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I bought my first yearling about 3 weeks ago. I let him sit and get used to his new home and have just been grooming and picking his feet and working on basic manners. My previous riding instructor told me to try trotting him on a lead to check for lameness so I attempted it. He's great at walking and stopping on a lead but he flat out refuses to trot. About two days ago, I finally got him to trot beside me a little, but he got waaaay too excited and ran ahead and bucked. He ended up kicking me in the hip while he bolted by, and now i have a decent sized hematoma. I never expected him to react like that. He has never tried to push me around in any way, he always respects my space in the pasture, he rarely gets spooked, lets me touch his behind and pick up his back feet. He's a little mouthy and tries to chew on my shoes but i correct him and he has never tried to actually bite me in anger or frustration. He's really sweet and this just took me by surprise. I'm not sure that I handled it right afterwards. When I got up, I felt that it had been too long and the opportunity to correct him passed so I just walked him around and put him back in the pasture. I tried to get him to walk on a lunge but when i ask him for a simple walk, he starts galloping around me and bucking and kicking in air. I have no idea what to do. Some people told me not to lunge him at all, and others have told me to lunge him at a walk so that he gets the idea before he gets too big. I have no idea what to do and honestly, I'm scared to even attempt to lunge him again. Should I just wait until he's around 3 years old? Is he trying to hurt me on purpose or is it him just being playful and rough? I don't want to cause any future behavioral issues.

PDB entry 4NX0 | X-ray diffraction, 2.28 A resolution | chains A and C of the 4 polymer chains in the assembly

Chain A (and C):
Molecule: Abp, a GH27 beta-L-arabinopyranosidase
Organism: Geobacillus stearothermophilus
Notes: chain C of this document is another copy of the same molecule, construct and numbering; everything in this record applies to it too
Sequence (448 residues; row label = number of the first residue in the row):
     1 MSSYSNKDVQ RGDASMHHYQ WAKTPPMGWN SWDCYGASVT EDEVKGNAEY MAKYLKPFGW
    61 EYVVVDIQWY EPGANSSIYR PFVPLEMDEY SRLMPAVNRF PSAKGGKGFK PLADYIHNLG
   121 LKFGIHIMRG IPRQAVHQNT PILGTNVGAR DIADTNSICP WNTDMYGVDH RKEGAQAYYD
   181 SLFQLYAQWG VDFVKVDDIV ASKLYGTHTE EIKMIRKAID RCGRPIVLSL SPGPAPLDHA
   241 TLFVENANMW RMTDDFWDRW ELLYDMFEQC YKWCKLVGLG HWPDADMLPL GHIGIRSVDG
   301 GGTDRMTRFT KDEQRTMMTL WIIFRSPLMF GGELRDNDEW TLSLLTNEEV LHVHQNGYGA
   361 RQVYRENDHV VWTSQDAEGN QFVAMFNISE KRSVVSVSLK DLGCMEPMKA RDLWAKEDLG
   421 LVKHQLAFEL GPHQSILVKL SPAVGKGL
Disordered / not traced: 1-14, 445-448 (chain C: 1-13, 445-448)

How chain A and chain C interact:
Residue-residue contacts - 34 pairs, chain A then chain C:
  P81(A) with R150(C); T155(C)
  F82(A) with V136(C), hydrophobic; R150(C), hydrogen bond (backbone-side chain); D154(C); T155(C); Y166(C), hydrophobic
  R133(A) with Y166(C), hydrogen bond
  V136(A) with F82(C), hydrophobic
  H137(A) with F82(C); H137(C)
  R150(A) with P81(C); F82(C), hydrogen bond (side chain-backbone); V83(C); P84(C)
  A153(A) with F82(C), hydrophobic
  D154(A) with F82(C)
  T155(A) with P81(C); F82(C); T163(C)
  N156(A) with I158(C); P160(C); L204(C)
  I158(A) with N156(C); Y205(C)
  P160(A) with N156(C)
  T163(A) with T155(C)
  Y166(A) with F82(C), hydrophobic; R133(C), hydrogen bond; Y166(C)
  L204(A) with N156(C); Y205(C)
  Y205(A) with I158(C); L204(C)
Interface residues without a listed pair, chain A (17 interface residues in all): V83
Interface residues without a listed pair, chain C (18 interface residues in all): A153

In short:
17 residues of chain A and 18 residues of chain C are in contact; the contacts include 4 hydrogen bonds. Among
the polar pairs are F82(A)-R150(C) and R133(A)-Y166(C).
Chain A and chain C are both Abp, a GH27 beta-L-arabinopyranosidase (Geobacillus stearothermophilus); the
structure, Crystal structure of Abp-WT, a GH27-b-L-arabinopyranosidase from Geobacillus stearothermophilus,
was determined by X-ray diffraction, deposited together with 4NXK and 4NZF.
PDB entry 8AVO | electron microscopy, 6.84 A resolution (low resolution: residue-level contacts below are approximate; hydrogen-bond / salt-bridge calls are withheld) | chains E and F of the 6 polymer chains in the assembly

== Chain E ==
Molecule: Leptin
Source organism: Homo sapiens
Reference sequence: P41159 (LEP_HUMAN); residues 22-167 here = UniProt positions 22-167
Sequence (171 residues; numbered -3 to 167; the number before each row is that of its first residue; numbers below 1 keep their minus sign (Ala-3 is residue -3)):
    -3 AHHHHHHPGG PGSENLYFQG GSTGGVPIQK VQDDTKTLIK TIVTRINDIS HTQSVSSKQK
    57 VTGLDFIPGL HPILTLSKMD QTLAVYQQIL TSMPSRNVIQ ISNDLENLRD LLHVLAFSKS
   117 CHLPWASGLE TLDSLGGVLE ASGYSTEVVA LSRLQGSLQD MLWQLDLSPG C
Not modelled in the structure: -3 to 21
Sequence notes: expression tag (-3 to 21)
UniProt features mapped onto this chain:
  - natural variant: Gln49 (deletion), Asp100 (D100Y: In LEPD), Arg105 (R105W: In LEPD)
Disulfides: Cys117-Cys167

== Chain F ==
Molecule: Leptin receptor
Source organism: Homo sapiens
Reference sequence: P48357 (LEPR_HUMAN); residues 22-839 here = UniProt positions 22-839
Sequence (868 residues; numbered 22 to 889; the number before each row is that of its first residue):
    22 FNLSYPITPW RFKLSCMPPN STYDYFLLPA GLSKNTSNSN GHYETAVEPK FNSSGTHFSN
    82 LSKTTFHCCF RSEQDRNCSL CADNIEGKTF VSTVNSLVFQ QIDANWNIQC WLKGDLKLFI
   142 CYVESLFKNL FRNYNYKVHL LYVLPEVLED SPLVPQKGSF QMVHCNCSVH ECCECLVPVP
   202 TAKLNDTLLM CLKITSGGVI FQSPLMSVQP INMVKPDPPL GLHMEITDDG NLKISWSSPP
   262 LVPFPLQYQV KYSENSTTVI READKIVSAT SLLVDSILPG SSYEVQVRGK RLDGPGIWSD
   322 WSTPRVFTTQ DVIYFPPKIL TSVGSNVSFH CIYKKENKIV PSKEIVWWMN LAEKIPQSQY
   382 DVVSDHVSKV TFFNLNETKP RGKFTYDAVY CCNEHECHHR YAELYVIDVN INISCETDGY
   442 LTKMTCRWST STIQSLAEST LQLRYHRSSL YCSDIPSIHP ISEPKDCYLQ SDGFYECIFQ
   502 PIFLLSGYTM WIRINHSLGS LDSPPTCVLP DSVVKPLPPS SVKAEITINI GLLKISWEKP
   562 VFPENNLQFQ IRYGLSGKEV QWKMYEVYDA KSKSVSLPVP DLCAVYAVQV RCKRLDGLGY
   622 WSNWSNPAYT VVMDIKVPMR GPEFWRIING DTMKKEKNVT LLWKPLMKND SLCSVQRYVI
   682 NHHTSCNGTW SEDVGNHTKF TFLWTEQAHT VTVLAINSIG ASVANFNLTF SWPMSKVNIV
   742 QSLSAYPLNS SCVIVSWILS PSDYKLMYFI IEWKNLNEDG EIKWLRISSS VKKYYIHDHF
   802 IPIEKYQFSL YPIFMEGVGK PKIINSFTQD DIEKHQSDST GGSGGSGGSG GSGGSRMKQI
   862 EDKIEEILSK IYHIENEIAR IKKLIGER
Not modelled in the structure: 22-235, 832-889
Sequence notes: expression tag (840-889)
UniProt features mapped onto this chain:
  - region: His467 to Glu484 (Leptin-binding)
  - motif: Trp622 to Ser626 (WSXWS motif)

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Discussion Starter · #2 ·
I should probably also mention that he is not gelded yet but he is scheduled to be gelded once the other testicle drops. But I don't think him not being gelded is the case because he is extremely laid back and chill and has not any showed signs of any hormonal changes yet.
 

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I should probably also mention that he is not gelded yet but he is scheduled to be gelded once the other testicle drops. But I don't think him not being gelded is the case because he is extremely laid back and chill and has not any showed signs of any hormonal changes yet.
I think he might be just super excited about being in a new surrounding. Maybe he is lame and knows that trotting will hurt him, or maybe he has not been trotted much before. Do you know much about where he came from? I think you should continue to lunge him at a walk and sometimes dedicate a lesson to getting him to trot. If he doesn't trot straight away or tries bucking, don't give up and call the end of the lesson, always finish the lesson on a good note. What cues do you give him to trot?